Looking at Max and his programs today, it’s obvious how dated it is. But this is one of the reasons that a reboot could work today: Almost any change would be a marked visual change from the original. Also, the difference between the eighties and now include great improvements in computer simulations and tricks, which means Max could be effectively generated from actual computer programs instead of people in makeup. Many of the ticks and mannerisms displayed by the original Max could still be recreated, and new effects could be added to his repertoire.
Here’s where the reboot should differ from the original: Instead of being set in a dystopia, labeled “20 minutes in the future” but actually appearing to be a decade or so (and apparently a civilizational collapse) away, the new Max Headroom would be set in the modern day. In the original show, Edison Carter was a maverick that often did his own guerilla reporting, with technicians backing him up over constant communication and able to put him on air, live, in seconds. In the original show, this was just ahead of the technological capabilities of real life… today, we’re right there. We are living today in Max Headroom’s era.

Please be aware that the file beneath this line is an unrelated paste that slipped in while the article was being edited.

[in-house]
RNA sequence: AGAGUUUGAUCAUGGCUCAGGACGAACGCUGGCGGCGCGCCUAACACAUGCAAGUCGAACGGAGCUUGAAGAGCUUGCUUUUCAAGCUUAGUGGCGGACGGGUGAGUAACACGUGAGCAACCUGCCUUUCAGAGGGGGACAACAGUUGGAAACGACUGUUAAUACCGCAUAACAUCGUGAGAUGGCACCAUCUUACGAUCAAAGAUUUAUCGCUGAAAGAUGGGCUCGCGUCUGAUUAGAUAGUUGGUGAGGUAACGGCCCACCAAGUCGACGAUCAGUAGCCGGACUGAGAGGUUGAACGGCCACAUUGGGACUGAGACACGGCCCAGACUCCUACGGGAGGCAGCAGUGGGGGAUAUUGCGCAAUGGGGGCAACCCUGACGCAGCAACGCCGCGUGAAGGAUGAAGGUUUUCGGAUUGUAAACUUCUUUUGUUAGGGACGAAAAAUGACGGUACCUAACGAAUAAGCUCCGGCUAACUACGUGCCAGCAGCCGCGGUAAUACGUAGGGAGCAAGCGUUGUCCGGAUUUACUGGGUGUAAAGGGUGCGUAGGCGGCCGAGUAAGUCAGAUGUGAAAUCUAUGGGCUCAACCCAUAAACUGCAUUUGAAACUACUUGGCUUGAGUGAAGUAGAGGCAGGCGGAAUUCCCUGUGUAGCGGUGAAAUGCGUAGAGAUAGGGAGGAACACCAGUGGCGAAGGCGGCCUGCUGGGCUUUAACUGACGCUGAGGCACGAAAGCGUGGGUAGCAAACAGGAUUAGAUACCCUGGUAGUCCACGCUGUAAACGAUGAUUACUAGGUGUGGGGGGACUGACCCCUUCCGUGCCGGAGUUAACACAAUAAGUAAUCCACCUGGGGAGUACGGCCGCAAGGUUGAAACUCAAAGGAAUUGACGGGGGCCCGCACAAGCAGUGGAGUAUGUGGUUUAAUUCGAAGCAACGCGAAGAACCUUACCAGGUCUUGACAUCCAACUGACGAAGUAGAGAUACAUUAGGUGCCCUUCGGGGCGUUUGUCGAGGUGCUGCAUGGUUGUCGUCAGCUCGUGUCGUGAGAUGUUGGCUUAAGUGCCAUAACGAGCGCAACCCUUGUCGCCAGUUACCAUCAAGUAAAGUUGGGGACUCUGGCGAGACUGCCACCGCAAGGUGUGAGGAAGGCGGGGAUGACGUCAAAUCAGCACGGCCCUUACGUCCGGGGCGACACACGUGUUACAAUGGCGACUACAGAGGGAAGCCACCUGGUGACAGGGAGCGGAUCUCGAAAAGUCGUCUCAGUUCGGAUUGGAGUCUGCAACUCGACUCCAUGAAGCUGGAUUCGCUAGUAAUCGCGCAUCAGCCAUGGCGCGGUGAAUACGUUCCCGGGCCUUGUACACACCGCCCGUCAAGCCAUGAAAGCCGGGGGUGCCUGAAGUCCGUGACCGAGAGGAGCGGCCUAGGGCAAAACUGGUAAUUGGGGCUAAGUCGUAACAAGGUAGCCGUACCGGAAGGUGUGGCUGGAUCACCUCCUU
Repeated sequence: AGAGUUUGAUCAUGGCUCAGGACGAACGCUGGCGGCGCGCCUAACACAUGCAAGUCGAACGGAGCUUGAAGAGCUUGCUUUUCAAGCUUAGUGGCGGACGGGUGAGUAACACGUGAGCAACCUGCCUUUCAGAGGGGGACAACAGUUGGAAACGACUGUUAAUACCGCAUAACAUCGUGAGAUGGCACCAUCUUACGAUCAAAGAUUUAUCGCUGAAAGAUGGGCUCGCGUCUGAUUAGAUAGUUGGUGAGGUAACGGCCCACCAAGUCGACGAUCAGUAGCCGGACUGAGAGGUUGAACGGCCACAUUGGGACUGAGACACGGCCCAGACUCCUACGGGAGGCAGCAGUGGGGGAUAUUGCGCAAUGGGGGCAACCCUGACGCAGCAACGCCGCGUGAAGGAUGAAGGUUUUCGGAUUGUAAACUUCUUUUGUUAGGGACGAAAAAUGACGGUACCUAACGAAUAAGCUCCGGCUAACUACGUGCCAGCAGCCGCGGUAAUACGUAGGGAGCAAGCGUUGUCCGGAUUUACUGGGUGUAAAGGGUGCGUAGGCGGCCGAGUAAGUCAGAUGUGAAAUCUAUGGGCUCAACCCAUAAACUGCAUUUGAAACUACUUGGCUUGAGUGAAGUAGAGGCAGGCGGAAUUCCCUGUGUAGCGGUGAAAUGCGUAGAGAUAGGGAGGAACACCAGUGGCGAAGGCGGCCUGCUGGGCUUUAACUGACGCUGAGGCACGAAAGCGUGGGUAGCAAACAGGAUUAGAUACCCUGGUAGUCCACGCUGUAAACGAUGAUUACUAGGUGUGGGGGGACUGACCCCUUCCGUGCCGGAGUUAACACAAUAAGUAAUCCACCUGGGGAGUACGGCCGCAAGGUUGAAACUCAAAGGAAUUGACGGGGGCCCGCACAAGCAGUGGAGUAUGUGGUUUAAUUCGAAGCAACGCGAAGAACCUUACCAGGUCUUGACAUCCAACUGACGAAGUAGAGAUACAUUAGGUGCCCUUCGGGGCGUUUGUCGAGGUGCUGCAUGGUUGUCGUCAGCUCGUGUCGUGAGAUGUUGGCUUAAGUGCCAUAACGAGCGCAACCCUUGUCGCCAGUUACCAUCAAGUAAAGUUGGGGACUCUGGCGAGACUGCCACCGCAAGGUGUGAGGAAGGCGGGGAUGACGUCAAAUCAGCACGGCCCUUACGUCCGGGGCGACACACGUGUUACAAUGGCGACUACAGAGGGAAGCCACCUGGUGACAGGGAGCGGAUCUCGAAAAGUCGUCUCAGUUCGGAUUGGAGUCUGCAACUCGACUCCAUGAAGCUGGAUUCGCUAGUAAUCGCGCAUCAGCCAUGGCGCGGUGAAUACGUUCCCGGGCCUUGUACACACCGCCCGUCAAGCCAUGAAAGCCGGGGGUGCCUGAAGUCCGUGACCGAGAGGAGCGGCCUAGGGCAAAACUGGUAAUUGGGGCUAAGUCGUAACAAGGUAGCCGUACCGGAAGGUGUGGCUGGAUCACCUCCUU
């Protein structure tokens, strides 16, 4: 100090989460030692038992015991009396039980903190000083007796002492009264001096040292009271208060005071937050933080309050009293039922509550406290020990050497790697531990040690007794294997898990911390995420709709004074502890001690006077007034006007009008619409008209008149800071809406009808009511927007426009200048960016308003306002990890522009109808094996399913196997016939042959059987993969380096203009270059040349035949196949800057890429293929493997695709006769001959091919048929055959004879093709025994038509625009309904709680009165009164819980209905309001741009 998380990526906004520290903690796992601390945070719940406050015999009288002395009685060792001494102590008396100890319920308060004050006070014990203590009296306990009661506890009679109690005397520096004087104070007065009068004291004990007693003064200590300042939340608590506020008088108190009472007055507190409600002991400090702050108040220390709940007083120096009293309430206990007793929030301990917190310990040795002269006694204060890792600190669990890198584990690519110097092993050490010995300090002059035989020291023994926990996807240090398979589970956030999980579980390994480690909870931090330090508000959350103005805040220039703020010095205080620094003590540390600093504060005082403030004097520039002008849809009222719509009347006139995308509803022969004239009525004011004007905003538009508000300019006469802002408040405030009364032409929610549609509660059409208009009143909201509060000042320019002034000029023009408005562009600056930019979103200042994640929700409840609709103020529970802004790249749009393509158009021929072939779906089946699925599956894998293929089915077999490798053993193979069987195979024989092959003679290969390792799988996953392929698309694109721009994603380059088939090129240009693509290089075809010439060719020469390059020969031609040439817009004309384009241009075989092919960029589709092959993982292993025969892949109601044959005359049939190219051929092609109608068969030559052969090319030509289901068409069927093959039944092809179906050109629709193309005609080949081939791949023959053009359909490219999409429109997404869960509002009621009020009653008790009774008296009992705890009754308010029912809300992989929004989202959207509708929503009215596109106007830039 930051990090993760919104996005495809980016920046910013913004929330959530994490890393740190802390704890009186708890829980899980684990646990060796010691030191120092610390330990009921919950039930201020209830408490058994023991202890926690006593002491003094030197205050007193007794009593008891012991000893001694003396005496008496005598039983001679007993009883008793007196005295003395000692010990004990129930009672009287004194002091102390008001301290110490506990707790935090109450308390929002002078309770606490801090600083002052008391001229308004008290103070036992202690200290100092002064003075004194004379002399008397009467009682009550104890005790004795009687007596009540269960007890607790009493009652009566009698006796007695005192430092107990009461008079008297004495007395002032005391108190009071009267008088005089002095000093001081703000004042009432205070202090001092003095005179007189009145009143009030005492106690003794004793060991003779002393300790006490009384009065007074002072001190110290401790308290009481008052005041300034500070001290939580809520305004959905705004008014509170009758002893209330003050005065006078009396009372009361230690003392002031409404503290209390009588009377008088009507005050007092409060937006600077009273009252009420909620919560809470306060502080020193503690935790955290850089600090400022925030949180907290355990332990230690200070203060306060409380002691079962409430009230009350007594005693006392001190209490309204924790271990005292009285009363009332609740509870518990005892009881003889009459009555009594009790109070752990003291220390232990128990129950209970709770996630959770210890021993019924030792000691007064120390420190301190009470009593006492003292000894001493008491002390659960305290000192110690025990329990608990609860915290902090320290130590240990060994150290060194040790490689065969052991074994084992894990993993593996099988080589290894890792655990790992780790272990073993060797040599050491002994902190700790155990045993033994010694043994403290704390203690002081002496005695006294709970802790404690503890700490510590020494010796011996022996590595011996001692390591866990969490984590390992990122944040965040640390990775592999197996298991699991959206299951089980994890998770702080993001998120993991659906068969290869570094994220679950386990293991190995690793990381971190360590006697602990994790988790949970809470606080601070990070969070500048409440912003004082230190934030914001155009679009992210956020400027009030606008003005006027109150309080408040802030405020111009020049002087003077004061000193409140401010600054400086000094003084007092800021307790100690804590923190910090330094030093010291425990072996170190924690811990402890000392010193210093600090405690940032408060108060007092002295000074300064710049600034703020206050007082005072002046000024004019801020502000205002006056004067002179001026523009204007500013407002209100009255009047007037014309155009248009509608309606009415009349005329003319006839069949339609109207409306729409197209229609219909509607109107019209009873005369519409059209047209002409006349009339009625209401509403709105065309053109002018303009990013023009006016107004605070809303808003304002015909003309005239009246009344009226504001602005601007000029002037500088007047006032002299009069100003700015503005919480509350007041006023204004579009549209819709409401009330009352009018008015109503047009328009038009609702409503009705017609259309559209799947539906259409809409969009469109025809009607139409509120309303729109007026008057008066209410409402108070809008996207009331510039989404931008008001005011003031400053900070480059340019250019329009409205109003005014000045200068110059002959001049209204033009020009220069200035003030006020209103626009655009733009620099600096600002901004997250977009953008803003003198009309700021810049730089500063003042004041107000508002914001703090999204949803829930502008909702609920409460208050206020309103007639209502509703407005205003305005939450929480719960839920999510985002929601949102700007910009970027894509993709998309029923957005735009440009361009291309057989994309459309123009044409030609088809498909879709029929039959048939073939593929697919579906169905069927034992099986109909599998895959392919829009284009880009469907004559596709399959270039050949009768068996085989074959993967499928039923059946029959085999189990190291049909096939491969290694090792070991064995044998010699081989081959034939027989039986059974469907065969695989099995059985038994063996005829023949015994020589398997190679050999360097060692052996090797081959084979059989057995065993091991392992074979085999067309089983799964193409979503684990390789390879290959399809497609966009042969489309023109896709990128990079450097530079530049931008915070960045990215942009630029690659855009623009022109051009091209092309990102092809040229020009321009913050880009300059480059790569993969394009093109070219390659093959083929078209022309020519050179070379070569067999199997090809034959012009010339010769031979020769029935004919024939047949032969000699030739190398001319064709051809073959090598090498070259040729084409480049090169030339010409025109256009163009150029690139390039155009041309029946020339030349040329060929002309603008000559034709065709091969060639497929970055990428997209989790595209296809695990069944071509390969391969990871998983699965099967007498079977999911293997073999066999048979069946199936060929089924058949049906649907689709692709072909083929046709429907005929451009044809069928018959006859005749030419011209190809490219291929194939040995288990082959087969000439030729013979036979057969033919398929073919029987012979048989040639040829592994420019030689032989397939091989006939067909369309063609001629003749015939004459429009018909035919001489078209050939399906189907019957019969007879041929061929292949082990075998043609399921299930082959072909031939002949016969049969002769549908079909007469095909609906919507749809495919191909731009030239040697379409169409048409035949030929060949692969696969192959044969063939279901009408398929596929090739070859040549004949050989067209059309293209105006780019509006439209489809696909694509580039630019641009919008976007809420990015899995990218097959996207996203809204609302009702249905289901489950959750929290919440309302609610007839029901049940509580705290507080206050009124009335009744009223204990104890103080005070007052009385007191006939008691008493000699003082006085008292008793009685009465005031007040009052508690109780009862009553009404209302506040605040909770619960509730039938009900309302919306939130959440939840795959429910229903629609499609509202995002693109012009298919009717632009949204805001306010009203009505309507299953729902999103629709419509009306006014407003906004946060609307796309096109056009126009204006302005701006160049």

The original show also featured competing television stations and their cutthroat methods, unscrupulous advertisers for greedy companies, government and private industry shenanigans and coverups, technology run amok, and people on the ground struggling to live their lives free of the black-hearted influence of those in power or influence. Again, an era of the original show that describes today’s reality to a “T”.
The Max reboot would again be centered around a television network and an independent, intrepid and hot-headed reporter whose mission was to get the story that would make the world a better place. Max’s creation should also be caused by the reporter’s pursuit of a story that almost gets them killed. And Max should be a fully online creation, so deeply embedded into the global network that it cannot reliably be controlled or contained. As Edison pursues his stories, Max could appear and disappear, occasionally ferretting out useful information, sometimes providing a foil for Edison or his team to discuss stories and situations, and every so often a helping hand to get Edison out of a jam.